When the indictment was announced, theNew York Timesdevoted its entire front page above the fold to the story. TheSan Francisco Chronicledid them one better, devoting their entire front page, above and below the fold. Readers of those newspapers might have thought the Republic was tottering. But readers of the actual 22-page indictment would have found it astonishingly insipid.

Libby's "crimes" involve alleged contradictions between his testimony during the investigation and his actual conversations with members of the press. Here are the contradictions in all their criminal horror, as cited in the indictment.

Libby testified to the grand jury that when Tim Russert of NBC News asked him whether he knew that Wilson's wife worked for the CIA, Libby "was surprised to hear that." (Par. 32.a) The truth, according to the indictment, was that Russert did not ask him whether he knew that Wilson's wife worked for the CIA. Instead, Libby already knew that she worked for the CIA. (Par. 33)

Libby testified that he advised Matthew Cooper of Time Magazine and Judith Miller of theNew York Timesthat he had heard other reporters saying that Wilson's wife worked for the CIA, but that he (Libby) did not know whether this was true. (Par. 32.b and c) The truth, according to the indictment, was that Libby did not tell Cooper and Miller that he did not know whether Wilson's wife worked for the CIA. Rather, Libby confirmed without qualification that he had heard that she did. (Par. 33)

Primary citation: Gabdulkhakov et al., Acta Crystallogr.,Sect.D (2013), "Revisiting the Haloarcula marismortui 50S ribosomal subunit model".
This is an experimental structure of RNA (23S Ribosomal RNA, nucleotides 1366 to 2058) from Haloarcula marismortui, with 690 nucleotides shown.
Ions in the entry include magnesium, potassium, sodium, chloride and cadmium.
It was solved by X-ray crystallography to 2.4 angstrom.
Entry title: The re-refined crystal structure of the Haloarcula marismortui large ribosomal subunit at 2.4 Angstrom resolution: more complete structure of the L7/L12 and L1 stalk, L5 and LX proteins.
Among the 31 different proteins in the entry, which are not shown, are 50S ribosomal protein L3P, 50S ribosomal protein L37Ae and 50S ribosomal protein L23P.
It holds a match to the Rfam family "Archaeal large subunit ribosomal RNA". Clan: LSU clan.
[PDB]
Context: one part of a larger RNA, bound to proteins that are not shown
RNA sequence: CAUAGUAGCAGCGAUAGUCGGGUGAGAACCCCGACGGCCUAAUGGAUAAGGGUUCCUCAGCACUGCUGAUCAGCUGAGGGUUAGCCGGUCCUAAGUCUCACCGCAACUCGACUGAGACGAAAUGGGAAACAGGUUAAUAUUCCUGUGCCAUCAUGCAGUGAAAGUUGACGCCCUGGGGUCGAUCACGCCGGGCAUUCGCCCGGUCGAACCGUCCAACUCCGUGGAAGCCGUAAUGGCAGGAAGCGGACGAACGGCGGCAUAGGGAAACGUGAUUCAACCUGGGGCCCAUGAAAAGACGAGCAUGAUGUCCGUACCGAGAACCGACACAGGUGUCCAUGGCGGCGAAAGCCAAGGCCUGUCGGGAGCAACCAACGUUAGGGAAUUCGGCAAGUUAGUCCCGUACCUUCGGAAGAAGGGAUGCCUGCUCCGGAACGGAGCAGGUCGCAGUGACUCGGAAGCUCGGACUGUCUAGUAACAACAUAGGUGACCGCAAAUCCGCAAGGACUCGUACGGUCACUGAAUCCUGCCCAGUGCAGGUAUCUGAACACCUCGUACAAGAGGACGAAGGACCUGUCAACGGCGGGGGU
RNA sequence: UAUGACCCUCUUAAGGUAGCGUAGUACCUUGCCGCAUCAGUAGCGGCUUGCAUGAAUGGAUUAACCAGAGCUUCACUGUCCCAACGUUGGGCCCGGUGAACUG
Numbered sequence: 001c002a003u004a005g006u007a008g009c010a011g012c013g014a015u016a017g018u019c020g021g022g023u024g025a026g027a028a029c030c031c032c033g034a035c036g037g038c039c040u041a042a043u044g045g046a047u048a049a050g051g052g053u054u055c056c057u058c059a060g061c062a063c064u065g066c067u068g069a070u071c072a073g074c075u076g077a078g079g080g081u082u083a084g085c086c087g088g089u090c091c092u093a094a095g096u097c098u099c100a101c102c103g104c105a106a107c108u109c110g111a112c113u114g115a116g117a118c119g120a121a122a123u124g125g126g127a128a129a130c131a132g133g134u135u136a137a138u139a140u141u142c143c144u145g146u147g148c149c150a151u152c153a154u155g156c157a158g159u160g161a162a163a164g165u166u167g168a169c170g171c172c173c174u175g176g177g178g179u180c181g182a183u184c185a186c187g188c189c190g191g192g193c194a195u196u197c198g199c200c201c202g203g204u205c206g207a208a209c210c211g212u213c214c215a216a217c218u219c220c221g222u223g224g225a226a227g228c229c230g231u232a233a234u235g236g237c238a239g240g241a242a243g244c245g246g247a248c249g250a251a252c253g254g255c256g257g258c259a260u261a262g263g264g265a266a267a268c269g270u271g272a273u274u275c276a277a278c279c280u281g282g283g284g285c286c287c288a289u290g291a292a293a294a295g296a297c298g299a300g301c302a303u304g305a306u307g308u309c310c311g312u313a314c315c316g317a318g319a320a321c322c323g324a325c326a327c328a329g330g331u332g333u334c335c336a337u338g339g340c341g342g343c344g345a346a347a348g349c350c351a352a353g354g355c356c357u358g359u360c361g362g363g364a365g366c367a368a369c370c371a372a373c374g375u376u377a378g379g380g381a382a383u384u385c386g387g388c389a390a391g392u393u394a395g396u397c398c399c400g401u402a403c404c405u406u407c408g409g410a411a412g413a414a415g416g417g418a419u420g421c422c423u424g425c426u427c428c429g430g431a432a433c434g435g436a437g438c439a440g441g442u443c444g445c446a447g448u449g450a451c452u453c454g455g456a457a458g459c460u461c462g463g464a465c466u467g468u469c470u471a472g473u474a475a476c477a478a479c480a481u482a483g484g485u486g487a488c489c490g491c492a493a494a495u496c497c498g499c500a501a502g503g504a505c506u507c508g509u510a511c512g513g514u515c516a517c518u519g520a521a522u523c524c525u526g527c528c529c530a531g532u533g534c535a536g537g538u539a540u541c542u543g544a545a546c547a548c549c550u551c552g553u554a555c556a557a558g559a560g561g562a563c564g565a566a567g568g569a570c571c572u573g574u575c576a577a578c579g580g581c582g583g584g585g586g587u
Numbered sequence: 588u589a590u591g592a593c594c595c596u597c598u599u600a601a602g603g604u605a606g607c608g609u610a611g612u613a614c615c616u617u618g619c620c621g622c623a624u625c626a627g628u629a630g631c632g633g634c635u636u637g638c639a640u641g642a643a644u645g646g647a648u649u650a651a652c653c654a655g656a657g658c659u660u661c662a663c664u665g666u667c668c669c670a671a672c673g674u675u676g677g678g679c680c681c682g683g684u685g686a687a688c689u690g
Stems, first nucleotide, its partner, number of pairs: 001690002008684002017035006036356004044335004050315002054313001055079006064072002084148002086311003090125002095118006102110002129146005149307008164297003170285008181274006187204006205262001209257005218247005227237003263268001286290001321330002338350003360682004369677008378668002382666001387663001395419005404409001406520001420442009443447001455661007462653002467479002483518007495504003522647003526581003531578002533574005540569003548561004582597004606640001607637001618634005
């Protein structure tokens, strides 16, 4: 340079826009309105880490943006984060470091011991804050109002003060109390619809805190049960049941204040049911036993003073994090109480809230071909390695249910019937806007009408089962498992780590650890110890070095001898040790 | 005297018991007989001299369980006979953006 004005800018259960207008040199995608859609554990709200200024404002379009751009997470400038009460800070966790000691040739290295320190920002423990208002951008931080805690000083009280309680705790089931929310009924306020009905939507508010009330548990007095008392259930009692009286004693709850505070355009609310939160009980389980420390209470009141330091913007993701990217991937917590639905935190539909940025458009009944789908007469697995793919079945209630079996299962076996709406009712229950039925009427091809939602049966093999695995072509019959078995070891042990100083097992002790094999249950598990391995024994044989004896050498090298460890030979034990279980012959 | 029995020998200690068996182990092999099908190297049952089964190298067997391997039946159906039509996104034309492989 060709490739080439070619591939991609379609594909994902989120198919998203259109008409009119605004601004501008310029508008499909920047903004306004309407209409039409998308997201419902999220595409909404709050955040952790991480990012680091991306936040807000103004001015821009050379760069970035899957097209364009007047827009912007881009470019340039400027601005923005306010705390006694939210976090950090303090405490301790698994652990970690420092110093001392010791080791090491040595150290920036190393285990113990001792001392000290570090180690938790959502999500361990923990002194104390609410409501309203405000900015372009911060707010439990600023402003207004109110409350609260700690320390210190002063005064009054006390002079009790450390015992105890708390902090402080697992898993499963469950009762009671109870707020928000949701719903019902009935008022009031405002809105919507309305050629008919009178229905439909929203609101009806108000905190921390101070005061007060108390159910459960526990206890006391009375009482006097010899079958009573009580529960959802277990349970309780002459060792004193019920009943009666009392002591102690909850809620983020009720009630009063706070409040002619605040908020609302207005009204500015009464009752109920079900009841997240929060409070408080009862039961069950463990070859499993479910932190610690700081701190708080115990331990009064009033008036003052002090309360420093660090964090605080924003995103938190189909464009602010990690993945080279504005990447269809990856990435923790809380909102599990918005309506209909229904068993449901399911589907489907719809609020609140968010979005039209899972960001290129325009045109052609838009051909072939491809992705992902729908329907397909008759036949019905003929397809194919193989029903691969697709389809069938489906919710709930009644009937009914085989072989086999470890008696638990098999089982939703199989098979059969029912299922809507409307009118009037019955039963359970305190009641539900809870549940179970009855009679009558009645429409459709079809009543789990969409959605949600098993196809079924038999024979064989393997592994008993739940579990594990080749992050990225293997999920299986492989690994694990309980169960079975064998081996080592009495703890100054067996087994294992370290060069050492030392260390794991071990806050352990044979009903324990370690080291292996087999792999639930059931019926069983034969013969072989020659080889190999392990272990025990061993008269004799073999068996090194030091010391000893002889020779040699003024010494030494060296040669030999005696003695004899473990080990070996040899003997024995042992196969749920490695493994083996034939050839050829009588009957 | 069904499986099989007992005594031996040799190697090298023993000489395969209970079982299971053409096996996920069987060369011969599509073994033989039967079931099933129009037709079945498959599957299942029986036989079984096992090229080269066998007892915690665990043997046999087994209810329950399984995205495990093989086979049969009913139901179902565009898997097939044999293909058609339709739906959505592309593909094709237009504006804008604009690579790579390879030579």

This is what the special prosecutor has been investigating for two years? If this were a civil case for fraud, Libby could demur to the complaint, and the demurrer would probably be sustained without leave to amend. For the prosecutor could not credibly claim that anyone detrimentally relied on Libby's apparent efforts to "spin."

The Libby indictment follows the path of the Martha Stewart and Bill Clinton prosecutions. In both cases, investigators failed to find evidence of indictable offenses. But in the course of the investigations, Stewart and Clinton both lied. Liberals were outraged when the multimillion-dollar Whitewater investigation led to an indictment over Clinton's manipulation of an intern for oral sex. Libby may have manipulated Judith Miller. Neither form of manipulation was criminal.

Justice Ruth Bader Ginsburg, in her concurring opinion inBrogan v. United States, cautioned that the same statute underlying the Libby indictment could be abused. "[A]n overzealous prosecutor or investigator ? aware that a person has committed some suspicious acts, but unable to make a criminal case ? will create a crime by surprising the suspect, asking about those acts, and receiving a false denial." At this stage, we do not know whether Libby's versions of events, or the reporters' version, is correct. Certainly, there are reasons to trust Libby. After all, none of the reporters would talk to the investigators until Libby released them from their journalist vow of silence. If Libby feared they would contradict him, why would he have released them to talk? But whether Libby's or the reporters' version is correct ? or whether this was just a case of busy people remembering the same years-old conversation in different ways ? this remains a bootstrap indictment. Justice Ginsburg's warning still rings true.